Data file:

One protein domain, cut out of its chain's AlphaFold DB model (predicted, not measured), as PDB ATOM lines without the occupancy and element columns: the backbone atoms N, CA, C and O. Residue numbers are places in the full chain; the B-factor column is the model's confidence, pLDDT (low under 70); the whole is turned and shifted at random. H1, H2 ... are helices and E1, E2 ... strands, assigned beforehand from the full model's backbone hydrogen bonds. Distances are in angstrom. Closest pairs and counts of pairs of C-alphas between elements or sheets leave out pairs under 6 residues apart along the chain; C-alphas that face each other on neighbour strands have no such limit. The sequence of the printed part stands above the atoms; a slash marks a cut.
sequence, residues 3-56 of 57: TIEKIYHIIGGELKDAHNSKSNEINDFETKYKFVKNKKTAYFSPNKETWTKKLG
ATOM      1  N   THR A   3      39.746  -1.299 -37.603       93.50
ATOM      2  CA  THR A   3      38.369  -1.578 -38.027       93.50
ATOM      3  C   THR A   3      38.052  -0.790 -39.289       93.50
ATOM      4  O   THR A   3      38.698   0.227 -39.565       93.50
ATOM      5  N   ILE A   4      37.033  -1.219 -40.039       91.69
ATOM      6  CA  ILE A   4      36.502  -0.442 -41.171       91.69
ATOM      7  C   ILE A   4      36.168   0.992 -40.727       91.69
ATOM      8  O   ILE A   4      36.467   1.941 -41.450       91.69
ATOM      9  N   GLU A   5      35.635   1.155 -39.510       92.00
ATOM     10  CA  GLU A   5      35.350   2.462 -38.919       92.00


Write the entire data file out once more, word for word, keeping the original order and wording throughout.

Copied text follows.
One protein domain, cut out of its chain's AlphaFold DB model (predicted, not measured), as PDB ATOM lines without the occupancy and element columns: the backbone atoms N, CA, C and O. Residue numbers are places in the full chain; the B-factor column is the model's confidence, pLDDT (low under 70); the whole is turned and shifted at random. H1, H2 ... are helices and E1, E2 ... strands, assigned beforehand from the full model's backbone hydrogen bonds. Distances are in angstrom. Closest pairs and counts of pairs of C-alphas between elements or sheets leave out pairs under 6 residues apart along the chain; C-alphas that face each other on neighbour strands have no such limit. The sequence of the printed part stands above the atoms; a slash marks a cut.
sequence, residues 3-56 of 57: TIEKIYHIIGGELKDAHNSKSNEINDFETKYKFVKNKKTAYFSPNKETWTKKLG
ATOM      1  N   THR A   3      39.746  -1.299 -37.603       93.50
ATOM      2  CA  THR A   3      38.369  -1.578 -38.027       93.50
ATOM      3  C   THR A   3      38.052  -0.790 -39.289       93.50
ATOM      4  O   THR A   3      38.698   0.227 -39.565       93.50
ATOM      5  N   ILE A   4      37.033  -1.219 -40.039       91.69
ATOM      6  CA  ILE A   4      36.502  -0.442 -41.171       91.69
ATOM      7  C   ILE A   4      36.168   0.992 -40.727       91.69
ATOM      8  O   ILE A   4      36.467   1.941 -41.450       91.69
ATOM      9  N   GLU A   5      35.635   1.155 -39.510       92.00
ATOM     10  CA  GLU A   5      35.350   2.462 -38.919       92.00